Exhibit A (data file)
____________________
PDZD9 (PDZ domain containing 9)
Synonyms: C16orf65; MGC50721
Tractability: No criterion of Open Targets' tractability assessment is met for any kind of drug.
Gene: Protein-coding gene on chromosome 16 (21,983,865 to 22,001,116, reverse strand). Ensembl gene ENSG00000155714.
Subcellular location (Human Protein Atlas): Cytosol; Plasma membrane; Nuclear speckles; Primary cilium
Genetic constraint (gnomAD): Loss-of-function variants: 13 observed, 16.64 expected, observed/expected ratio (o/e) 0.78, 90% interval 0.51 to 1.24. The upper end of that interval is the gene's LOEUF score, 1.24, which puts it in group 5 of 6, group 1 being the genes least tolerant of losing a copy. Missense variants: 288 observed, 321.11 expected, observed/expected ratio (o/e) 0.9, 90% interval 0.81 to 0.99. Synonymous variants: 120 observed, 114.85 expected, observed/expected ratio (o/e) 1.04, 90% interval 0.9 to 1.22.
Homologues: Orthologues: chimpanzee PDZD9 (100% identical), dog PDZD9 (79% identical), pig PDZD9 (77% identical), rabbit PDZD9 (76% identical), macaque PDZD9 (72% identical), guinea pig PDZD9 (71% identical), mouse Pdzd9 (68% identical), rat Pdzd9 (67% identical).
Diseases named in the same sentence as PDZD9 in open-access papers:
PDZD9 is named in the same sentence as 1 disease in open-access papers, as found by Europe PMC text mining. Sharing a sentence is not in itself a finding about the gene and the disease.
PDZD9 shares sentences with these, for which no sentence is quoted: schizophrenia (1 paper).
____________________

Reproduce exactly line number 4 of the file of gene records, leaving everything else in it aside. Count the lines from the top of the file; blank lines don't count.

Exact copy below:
Gene: Protein-coding gene on chromosome 16 (21,983,865 to 22,001,116, reverse strand). Ensembl gene ENSG00000155714.